Putnam Investments

The muni bond

 advantage

With historically low interest rates and heightened market volatility, striking the right balance between generating income and preserving principal can be challenging. Municipal bonds may be one solution, particularly for higher income earners.

Twenty-eight states — home to 61% of the U.S. population — offer average muni bond yields at least as high as U.S. Treasuries — even before taxes.

Data as of 12/31/13. Sources: U.S. Treasury, Barclays Municipal Credit Research, Standard & Poor’s, The Tax Foundation, and U.S. Census (estimated data). State municipal bond yields represented the yield to worst of the Barclays Municipal Bond Index from that state. Muni yield figures do not reflect the potential effects of the alternative minimum tax. Credit ratings are by Standard & Poor’s, and are subject to change. While all bonds have risks, municipal bonds may have a higher level of credit risk as compared with government bonds and CDs. Yields shown are not indicative of the performance of any particular investment, and it is not possible to invest directly in an index. Past performance is not indicative of future results.

Putnam Investmentes

Investors should carefully consider the investment objectives, risks, charges, and expenses of a fund before investing. For a prospectus, or a summary prospectus if available, containing this and other information for any Putnam fund or product, call your financial representative or call Putnam at 1-800-225-1581. Please read the prospectus carefully before investing.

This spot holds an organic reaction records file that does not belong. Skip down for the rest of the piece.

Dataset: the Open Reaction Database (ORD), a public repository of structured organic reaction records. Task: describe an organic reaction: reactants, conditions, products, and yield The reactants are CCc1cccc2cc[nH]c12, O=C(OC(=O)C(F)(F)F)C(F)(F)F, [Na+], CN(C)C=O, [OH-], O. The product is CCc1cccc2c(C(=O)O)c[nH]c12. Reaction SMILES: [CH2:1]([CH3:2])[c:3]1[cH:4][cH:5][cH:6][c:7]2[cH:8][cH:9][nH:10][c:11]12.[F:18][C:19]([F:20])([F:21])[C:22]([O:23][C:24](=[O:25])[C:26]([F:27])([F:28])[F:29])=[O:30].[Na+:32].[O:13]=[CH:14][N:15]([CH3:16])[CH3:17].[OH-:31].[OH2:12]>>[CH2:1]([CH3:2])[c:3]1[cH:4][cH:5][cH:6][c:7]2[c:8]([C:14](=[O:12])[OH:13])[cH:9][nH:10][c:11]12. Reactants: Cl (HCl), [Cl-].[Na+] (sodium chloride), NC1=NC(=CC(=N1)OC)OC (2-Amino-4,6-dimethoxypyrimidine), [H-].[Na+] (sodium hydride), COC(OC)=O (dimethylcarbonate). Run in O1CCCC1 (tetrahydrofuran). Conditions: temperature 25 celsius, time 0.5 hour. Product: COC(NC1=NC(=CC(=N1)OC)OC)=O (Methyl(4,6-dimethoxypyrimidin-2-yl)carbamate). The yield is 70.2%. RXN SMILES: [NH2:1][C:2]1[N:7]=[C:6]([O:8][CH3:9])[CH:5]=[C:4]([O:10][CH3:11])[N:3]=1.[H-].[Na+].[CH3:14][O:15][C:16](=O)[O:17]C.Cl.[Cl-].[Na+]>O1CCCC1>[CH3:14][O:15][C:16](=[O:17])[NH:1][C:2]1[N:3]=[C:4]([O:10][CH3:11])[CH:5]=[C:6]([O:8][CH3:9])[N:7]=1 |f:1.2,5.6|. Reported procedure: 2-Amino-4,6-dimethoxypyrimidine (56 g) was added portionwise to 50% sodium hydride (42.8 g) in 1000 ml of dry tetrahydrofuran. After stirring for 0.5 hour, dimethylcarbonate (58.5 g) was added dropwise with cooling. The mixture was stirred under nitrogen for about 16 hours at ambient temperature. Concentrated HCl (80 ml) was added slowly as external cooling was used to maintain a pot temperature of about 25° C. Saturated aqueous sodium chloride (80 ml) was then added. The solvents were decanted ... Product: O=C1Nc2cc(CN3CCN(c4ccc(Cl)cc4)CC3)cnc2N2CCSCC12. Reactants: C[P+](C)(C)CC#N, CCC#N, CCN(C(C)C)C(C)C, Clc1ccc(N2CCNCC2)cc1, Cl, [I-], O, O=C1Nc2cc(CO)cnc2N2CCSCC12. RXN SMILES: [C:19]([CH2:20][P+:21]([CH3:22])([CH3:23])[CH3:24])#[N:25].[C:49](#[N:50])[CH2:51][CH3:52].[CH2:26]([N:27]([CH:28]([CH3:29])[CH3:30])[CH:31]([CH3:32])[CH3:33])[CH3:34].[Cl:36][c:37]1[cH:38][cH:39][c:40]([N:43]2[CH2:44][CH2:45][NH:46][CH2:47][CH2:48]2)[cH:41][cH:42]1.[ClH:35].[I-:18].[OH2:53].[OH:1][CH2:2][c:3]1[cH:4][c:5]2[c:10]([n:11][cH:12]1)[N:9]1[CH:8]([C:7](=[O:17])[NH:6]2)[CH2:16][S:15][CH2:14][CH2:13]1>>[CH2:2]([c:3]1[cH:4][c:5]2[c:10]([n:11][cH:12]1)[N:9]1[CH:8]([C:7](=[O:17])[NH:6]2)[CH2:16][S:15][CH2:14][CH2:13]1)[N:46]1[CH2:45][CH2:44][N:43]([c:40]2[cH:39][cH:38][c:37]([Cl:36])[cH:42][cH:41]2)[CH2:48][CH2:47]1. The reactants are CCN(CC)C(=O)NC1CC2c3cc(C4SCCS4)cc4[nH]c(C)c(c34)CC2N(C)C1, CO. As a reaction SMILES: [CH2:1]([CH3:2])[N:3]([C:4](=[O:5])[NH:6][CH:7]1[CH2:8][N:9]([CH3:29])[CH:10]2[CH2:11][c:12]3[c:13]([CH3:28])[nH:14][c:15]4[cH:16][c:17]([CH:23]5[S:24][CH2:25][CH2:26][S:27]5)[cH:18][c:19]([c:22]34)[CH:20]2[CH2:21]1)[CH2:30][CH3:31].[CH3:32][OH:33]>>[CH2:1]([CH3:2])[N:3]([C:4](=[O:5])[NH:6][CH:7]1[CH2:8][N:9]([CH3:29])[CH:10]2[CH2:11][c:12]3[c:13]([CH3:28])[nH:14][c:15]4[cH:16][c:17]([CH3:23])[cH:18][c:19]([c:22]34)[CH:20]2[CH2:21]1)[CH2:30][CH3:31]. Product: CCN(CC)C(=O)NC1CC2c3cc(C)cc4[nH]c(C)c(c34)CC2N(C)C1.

Consider these risks before investing: Single-state investments are at risk of common economic forces and other factors affecting a state’s tax-exempt investments. This may result in greater losses and volatility. Capital gains, if any, are taxable for federal and, in most cases, state purposes. Income from federally tax-exempt funds may be subject to state and local taxes. Bond investments are subject to interest-rate risk (the risk of bond prices falling if interest rates rise) and credit risk (the risk of an issuer defaulting on interest or principal payments). Interest-rate risk is greater for longer-term bonds, and credit risk is greater for below-investment-grade bonds. Unlike bonds, funds that invest in bonds have fees and expenses. The funds may invest significantly in particular segments of the tax-exempt debt market, making them more vulnerable to fluctuations in the values of the securities they hold than a fund that invests more broadly. Interest the funds receive might be taxable. Bond prices may fall or fail to rise over time for several reasons, including general financial market conditions and factors related to a specific issuer. You can lose money by investing in the funds.

© Putnam Retail Management